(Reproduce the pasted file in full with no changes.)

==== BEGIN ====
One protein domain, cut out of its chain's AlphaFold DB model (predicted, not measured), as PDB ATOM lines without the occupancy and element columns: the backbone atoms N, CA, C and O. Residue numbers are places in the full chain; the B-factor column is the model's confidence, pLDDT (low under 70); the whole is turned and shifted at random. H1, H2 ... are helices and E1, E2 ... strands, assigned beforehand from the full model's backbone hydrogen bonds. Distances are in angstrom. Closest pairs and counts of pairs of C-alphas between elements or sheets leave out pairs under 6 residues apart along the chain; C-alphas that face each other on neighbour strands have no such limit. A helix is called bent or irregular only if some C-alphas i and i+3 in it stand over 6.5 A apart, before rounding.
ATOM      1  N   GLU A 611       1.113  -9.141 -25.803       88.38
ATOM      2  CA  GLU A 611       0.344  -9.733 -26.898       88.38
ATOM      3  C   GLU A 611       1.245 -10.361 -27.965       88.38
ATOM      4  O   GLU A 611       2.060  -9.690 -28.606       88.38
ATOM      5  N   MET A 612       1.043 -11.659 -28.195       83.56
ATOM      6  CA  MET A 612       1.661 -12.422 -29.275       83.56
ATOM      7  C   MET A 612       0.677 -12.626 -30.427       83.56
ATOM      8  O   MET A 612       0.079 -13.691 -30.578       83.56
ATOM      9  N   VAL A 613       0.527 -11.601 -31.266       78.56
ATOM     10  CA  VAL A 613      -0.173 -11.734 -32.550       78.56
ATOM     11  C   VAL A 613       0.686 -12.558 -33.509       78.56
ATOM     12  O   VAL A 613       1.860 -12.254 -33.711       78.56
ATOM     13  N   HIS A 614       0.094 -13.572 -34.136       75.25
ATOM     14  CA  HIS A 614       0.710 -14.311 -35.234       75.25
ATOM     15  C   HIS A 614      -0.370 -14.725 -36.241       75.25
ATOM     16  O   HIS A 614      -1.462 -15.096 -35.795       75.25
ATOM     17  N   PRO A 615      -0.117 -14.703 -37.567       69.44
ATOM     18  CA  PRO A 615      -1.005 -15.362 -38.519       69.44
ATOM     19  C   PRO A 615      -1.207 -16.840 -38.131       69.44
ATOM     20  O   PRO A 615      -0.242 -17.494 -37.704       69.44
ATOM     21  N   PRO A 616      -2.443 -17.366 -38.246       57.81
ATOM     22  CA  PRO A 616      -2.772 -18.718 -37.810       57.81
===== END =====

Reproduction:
One protein domain, cut out of its chain's AlphaFold DB model (predicted, not measured), as PDB ATOM lines without the occupancy and element columns: the backbone atoms N, CA, C and O. Residue numbers are places in the full chain; the B-factor column is the model's confidence, pLDDT (low under 70); the whole is turned and shifted at random. H1, H2 ... are helices and E1, E2 ... strands, assigned beforehand from the full model's backbone hydrogen bonds. Distances are in angstrom. Closest pairs and counts of pairs of C-alphas between elements or sheets leave out pairs under 6 residues apart along the chain; C-alphas that face each other on neighbour strands have no such limit. A helix is called bent or irregular only if some C-alphas i and i+3 in it stand over 6.5 A apart, before rounding.
ATOM      1  N   GLU A 611       1.113  -9.141 -25.803       88.38
ATOM      2  CA  GLU A 611       0.344  -9.733 -26.898       88.38
ATOM      3  C   GLU A 611       1.245 -10.361 -27.965       88.38
ATOM      4  O   GLU A 611       2.060  -9.690 -28.606       88.38
ATOM      5  N   MET A 612       1.043 -11.659 -28.195       83.56
ATOM      6  CA  MET A 612       1.661 -12.422 -29.275       83.56
ATOM      7  C   MET A 612       0.677 -12.626 -30.427       83.56
ATOM      8  O   MET A 612       0.079 -13.691 -30.578       83.56
ATOM      9  N   VAL A 613       0.527 -11.601 -31.266       78.56
ATOM     10  CA  VAL A 613      -0.173 -11.734 -32.550       78.56
ATOM     11  C   VAL A 613       0.686 -12.558 -33.509       78.56
ATOM     12  O   VAL A 613       1.860 -12.254 -33.711       78.56
ATOM     13  N   HIS A 614       0.094 -13.572 -34.136       75.25
ATOM     14  CA  HIS A 614       0.710 -14.311 -35.234       75.25
ATOM     15  C   HIS A 614      -0.370 -14.725 -36.241       75.25
ATOM     16  O   HIS A 614      -1.462 -15.096 -35.795       75.25
ATOM     17  N   PRO A 615      -0.117 -14.703 -37.567       69.44
ATOM     18  CA  PRO A 615      -1.005 -15.362 -38.519       69.44
ATOM     19  C   PRO A 615      -1.207 -16.840 -38.131       69.44
ATOM     20  O   PRO A 615      -0.242 -17.494 -37.704       69.44
ATOM     21  N   PRO A 616      -2.443 -17.366 -38.246       57.81
ATOM     22  CA  PRO A 616      -2.772 -18.718 -37.810       57.81